I was privileged to know Deirdre Bair, who I met several years ago through my friend Jane Kinney-Denning. I can’t consider myself more than an acquaintance, but it was a delight to know her. She died last week, not from the virus. She was in her eighties, but was working on another project, a book about T.S. Eliot. Deirdre didn’t shy away from complex, difficult topics! She was always kind, elegant, and made you feel like your words were important to her.
She started out as a journalist, then went back to graduate school for a degree in Comparative Literature. Her thesis was on the novelist and dramatist Samuel Beckett. She had a different approach to his work, one that incorporated his life as an Irish writer into an understanding of his writing. This was during the time when that approach was anathema in academia. The text was all!
She decided to write to Beckett to see if he would cooperate with her on a biography. To her delight, he was willing. In an enigmatic and revealing comment, he said that he would “neither help nor hinder her.” She began several years of traveling back and forth to Paris to talk to him, his friends, and do research. She had a variety of experiences with various factions of friends, each of whom had his or her own agenda (often self-serving), to protect Beckett from this young biographer. Bair was caught up in the turmoil of personalities, trying to unearth the truth, determined to verify stories from multiple sources. Beckett, true to his word, didn’t help or hinder her. Many people thought this young woman was not up to the job of writing Beckett’s biography. It was not easy for her to persevere.
Bair won the National Book Award in 1981 when the paperback edition of Samuel Beckett: A Biography was published, a great vindication of her talents and perseverance. She went on to write an acclaimed biography of Simone de Beauvoir, also while the author was still alive. Bair’s subsequent biographies, of Carl Jung, Anais Nin, Saul Steinberg, and Al Capone were all written after the subjects’ deaths.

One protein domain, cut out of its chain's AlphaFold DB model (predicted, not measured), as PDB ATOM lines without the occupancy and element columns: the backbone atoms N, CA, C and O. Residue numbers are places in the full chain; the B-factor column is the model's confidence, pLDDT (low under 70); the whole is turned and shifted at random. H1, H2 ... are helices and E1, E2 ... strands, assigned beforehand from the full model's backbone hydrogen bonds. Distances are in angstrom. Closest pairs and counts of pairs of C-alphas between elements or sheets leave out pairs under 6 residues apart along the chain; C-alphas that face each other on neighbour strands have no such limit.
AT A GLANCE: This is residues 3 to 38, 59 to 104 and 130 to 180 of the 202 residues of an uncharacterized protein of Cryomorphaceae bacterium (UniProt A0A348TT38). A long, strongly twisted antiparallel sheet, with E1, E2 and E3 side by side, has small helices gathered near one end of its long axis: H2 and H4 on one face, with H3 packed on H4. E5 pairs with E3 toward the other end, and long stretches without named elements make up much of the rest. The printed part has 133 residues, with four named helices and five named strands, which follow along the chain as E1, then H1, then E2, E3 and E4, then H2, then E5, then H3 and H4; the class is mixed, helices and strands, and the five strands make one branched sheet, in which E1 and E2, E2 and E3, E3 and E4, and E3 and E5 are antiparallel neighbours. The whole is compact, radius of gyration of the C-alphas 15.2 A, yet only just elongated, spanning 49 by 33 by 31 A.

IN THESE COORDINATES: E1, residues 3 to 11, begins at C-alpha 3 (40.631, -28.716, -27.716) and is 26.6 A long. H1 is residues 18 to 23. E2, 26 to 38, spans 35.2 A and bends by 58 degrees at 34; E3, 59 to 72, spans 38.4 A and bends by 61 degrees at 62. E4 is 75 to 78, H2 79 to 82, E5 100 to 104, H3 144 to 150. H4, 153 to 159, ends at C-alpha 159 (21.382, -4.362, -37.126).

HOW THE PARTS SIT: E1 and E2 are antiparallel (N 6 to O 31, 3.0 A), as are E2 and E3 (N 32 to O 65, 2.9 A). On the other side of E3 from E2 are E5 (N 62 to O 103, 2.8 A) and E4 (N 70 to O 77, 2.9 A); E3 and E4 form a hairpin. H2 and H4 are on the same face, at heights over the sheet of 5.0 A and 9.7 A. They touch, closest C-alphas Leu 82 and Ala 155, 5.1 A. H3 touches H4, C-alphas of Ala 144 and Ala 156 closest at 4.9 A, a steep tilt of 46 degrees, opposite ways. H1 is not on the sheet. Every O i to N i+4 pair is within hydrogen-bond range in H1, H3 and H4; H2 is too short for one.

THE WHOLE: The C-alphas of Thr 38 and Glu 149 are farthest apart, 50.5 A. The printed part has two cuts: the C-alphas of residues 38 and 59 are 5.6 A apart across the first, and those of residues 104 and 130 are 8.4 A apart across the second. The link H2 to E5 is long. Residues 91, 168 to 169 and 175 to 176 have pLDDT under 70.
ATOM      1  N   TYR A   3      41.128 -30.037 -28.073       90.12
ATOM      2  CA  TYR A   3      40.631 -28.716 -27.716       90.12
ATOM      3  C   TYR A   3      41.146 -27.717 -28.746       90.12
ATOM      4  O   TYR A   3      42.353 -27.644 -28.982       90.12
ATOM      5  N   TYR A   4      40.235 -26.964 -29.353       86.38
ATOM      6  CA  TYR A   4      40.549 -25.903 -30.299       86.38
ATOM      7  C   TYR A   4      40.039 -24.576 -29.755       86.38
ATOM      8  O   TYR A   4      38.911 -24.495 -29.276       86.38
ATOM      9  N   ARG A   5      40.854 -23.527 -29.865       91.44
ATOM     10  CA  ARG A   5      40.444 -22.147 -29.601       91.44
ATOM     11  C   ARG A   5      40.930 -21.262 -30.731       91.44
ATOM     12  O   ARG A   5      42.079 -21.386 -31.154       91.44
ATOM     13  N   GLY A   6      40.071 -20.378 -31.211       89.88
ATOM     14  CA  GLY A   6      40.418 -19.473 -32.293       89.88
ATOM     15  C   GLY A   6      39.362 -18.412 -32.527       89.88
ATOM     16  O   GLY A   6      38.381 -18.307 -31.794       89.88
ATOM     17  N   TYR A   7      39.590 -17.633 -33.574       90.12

It’s important to understand that these biographies were written by a woman who struggled to hone her craft in a time when women were disdained for the kind of work she did. How could a woman do important literary work? Biography was looked down upon by academic faculty members. She taught in a university but was refused tenure. She still had to fulfill the responsibilities of a mother and homemaker. She writes about the hours of cooking and filling the freezer before she went to France, the guilt of being so involved in her work.
I know all this because her last book was about the years she spent writing the biographies of Beckett and de Beauvoir. It’s called Parisian Lives: Samuel Beckett, Simone de Beauvoir, and Me. In it, she was able to tell some of the stories that she couldn’t put in the book. I spoke to Bair when she started working on the book: she was having a hard time writing about herself, after years of never putting her own life in her writing. What could she call the genre of the book? I sent her a quote from Ursula LeGuin: “Genre, a word only a Frenchman could love.” She liked that.
It’s very sad to realize that she’s gone. My nonfiction book group is reading Parisian Lives this month and I was hoping that Deirdre would Zoom with us at our next meeting so they all could meet her. But it’s not just sad for me; she’s a great loss to the literary community, where she was not only a great writer, but also a support for writers in general. You can read more about her here. You can also hear her speak about Parisian Lives here, at a talk she gave in November at the Philadelphia Public Library. Enjoy.